The economists teamed with psychologists at Stanford to turn an M.R.I. machine into a shopping mall. They gave each experimental subject $40 in cash and offered the chance to buy dozens of gadgets, appliances, books, DVDs and assorted tchotchkes. Lying inside the scanner, first you’d see a picture of a product. Next you’d see its price, which was about 75 percent below retail. Then you’d choose whether or not you’d like a chance to buy it. Afterward, the researchers randomly chose a couple of items from their mall, and if you had said yes to either one, you bought it; otherwise you went home with the cash.
The good news, for behavioral science, was that the researchers saw telltale patterns, which they report in the Jan. 4 issue of the journal Neuron. “We were frankly shocked at how clear the results were,” said Brian Knutson, the Stanford psychologist who led the experiment. “It was amazing to be able to see brain activity seconds before a decision and predict whether the person would buy it or not.”
The first was my nucleus accumbens, a region of the brain with dopamine receptors that are activated when you experience or anticipate something pleasant, like making money or drinking something tasty. In the experimental subjects at Stanford, this region was activated when they first saw pictures of things they wanted to buy. My nucleus accumbens just happened to respond more strongly than the typical subject’s, so what else could I do? If it feels good, buy it.
The other culprit — the main villain, really — was my insula. This region of the brain is activated when you smell something bad, see a disgusting picture or anticipate a painful shock. It was typically activated in the brains of the other shoppers when they saw a price that seemed too high. I’d like to think of my insula as particularly stoic, the strong, silent type, but he’s probably just an oblivious slob.
This data shouldn’t be too surprising. There’s an extended literature documenting the insula’s aversion to losses (like paying for a good), and the nucleus accumbens (NAcc) has long been a card-carrying member of the dopamine-reward pathway. (Whenever we expect a reward, the NAcc floods our mid-brain with neurotransmitter.) This study also extends the dual process model, which is quickly becoming the unifying theory of neuroeconomics. According to this model, our behavior depends upon the interaction of two (or more) antagonistic decision-making systems. At any given moment, one part of our brain is busy evaluating costs and losses, while the other part of our brain is monitoring expected gains. Sometimes, these conflicting approaches can be divided into “rational” (mPFC, etc.) and emotional (amygdala, insula, NAcc, etc.) brain areas. But often, the tension is entirely emotional, as in the case of shopping. Our decisions often depend entirely upon our feelings. (There’s a long history of neurological patients who have suffered injuries to their “emotional” brain systems, and are thus unable to make “rational” decisions. As David Hume put it, “reason is, and ought to be, the slave of the passions.” He was right.)
Of course, this is yet more evidence that the classical assumptions of economics are entirely false. Instead of being wired to maximize income (we are supposed to be selfish and rational), our mind contains a collection of competing and contradictory parts that are suffused with emotion. Our decisions emerge from this mosaic of neural activity. To borrow a metaphor from Isaiah Berlin, if economists believe that we think like the hedgehog – we always fall back on the same strategy of selfish rationality – neuroeconomists have discovered that we actually think like the fox, and employ different strategies in different circumstances.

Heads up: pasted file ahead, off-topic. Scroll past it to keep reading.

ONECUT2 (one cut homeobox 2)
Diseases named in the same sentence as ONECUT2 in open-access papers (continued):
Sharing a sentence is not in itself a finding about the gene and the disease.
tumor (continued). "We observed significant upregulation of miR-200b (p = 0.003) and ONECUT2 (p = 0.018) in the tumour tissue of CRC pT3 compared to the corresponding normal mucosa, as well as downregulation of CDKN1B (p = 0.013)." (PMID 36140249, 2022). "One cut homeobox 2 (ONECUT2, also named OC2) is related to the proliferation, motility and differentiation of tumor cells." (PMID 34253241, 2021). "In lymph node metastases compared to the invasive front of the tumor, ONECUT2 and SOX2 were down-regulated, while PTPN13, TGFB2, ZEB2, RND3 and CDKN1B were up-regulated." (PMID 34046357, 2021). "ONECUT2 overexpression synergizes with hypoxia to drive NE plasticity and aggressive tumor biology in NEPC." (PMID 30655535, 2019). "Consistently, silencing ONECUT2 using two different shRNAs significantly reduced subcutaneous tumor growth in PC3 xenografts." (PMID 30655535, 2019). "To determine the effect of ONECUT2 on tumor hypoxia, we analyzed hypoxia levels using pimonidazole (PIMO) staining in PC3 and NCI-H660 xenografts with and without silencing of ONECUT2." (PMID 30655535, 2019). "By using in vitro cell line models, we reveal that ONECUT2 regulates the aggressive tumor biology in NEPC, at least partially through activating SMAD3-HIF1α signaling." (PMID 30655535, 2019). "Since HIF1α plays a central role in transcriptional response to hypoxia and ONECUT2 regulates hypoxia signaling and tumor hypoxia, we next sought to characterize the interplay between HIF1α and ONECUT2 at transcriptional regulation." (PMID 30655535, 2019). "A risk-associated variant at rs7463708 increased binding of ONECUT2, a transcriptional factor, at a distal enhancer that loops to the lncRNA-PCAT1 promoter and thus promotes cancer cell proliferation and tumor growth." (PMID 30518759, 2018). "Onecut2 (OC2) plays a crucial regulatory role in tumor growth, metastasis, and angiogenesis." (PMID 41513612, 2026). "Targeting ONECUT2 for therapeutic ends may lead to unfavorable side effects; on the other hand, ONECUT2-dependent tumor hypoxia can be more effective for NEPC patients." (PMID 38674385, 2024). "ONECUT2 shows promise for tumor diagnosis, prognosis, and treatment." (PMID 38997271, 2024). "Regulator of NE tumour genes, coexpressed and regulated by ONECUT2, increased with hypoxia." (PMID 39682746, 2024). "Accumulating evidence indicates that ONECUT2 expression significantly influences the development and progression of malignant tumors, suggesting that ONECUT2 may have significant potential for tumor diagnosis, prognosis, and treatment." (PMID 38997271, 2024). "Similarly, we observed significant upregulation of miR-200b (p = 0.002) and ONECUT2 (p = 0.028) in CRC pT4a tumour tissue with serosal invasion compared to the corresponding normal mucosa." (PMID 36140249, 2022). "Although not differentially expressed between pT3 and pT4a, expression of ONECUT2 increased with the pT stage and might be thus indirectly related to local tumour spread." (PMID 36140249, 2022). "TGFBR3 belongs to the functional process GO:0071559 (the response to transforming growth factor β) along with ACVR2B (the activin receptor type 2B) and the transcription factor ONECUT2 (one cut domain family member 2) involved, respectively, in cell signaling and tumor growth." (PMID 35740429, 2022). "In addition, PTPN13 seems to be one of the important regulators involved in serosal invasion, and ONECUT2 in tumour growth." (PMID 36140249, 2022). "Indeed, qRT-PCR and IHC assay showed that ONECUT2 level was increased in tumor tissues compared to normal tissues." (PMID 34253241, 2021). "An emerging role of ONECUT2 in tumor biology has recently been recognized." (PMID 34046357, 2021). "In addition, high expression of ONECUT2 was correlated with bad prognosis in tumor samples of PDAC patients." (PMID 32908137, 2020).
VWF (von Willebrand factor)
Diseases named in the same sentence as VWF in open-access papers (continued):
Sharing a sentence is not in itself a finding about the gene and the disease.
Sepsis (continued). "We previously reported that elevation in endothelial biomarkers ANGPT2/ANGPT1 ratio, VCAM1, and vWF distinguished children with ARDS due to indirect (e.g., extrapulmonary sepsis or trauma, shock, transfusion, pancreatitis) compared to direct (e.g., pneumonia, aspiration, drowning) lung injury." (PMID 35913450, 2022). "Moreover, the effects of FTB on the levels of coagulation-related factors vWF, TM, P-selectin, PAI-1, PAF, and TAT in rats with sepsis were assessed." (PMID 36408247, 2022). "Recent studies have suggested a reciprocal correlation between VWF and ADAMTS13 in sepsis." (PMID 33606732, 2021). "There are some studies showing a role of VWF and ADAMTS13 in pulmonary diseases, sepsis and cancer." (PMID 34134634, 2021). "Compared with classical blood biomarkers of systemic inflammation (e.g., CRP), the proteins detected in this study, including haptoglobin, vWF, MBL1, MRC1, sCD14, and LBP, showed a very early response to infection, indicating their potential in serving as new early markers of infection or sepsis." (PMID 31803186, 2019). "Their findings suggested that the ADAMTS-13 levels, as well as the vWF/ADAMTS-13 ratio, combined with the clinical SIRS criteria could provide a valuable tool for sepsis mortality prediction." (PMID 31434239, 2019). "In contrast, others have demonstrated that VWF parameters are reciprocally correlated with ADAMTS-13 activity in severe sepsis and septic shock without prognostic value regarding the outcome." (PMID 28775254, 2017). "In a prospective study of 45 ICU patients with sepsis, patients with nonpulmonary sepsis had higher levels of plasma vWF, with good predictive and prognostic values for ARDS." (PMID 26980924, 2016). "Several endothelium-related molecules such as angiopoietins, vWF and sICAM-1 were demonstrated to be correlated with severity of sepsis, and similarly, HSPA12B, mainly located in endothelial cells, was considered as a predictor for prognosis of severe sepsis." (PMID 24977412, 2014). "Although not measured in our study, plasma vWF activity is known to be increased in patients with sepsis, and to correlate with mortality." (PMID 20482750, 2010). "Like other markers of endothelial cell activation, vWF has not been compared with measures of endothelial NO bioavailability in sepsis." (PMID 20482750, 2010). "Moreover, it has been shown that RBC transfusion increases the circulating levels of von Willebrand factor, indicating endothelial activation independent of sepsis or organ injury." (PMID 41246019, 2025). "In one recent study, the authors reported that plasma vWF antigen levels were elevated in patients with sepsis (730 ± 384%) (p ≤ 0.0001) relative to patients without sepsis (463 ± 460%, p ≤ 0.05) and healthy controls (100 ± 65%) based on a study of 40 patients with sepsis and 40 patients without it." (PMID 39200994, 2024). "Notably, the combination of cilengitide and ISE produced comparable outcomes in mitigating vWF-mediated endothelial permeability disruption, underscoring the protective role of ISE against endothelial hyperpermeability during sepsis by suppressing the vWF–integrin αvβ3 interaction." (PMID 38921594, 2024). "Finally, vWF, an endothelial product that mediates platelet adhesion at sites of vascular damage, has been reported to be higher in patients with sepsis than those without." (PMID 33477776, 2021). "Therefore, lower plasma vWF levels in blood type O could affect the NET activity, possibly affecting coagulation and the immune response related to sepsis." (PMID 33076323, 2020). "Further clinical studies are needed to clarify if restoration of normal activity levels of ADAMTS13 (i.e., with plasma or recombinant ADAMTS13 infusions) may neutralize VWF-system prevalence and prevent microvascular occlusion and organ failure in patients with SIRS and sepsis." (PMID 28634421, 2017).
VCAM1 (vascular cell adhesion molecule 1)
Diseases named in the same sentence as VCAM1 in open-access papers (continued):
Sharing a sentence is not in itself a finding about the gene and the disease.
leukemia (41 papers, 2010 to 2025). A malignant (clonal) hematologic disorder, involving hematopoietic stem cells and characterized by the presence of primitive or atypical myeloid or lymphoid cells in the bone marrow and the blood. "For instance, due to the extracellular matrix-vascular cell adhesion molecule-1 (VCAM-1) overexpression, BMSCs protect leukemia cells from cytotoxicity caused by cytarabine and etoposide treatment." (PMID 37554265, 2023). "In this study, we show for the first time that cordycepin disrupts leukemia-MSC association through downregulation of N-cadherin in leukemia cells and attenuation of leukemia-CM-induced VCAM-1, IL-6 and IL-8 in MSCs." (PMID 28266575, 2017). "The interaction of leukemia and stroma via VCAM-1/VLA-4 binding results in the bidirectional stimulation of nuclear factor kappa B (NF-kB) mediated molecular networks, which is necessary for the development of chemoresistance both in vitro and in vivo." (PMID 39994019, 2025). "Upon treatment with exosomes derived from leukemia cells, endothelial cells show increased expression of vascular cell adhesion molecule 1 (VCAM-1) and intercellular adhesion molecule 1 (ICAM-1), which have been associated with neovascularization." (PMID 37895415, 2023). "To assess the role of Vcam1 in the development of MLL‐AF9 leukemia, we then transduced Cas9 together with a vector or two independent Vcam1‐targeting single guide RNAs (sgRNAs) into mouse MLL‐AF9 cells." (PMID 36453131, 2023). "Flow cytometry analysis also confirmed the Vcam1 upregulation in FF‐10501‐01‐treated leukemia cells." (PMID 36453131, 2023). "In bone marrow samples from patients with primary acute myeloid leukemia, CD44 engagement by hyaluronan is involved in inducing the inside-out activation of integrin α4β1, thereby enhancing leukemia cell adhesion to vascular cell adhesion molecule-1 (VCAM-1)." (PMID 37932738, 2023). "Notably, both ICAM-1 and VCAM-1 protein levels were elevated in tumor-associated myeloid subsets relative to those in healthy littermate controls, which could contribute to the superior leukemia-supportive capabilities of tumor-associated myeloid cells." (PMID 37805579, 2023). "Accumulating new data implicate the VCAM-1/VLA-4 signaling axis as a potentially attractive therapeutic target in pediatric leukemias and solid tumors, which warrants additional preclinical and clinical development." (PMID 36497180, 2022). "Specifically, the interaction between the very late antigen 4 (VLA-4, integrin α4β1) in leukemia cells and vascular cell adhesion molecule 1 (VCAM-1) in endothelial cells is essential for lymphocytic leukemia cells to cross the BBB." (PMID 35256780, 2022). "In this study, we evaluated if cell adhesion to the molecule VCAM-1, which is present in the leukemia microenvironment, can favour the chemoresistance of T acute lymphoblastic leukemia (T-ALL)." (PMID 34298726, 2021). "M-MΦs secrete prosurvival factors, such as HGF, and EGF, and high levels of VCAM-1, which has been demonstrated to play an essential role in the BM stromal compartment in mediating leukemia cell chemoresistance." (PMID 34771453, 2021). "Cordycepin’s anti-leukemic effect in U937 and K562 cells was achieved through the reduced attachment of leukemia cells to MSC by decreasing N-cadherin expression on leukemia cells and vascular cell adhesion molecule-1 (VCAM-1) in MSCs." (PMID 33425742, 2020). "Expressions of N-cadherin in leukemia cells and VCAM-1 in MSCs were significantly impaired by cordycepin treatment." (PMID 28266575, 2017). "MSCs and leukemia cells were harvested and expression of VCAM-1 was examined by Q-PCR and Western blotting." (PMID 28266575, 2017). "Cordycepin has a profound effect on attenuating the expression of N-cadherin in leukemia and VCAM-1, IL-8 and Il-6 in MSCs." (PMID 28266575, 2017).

Personally, I was most surprised by what the Knutson/Loewenstein study didn’t see. Unlike other decision-making studies, they didn’t detect activation in the orbitofrontal cortex, the anterior cingulate cortex, or the parietal cortex. The authors excuse this anomaly by noting that their experiment didn’t involve any learning, and that the ACC and other parts of the prefrontal cortex are most activated during decision-making tasks that force people to take new information into account. Shopping, apparently, has zero educational value. (But I was still surprised to not see the ACC, especially since it is often activated by “mental conflict,” such as mediating between situations that generate both “loss” and “gain” signals.)
Those minor caveats aside, I hope this study is read by economists and policy makers eager to increase the anemic savings rate of Americans. As the authors note, credit cards take advantage of our brain, since they minimize the activation of the insula:
With respect to economic theory, the findings support the historical notion that individuals have immediate affective reactions to potential gain and loss, which serve as inputs into decisions about whether or not to purchase a product (Kuhnen and Knutson, 2005). This finding has implications for understanding behavioral anomalies, such as consumers’ growing tendency to overspend and under-save when purchasing with credit cards rather than cash. Specifically, the abstract nature of credit coupled with deferred payment may ”anaesthetize” consumers against the pain of paying (Prelec and Loewenstein, 1998). Neuroeconomic findings thus might eventually suggest methods of restructuring institutional incentives to facilitate increased saving.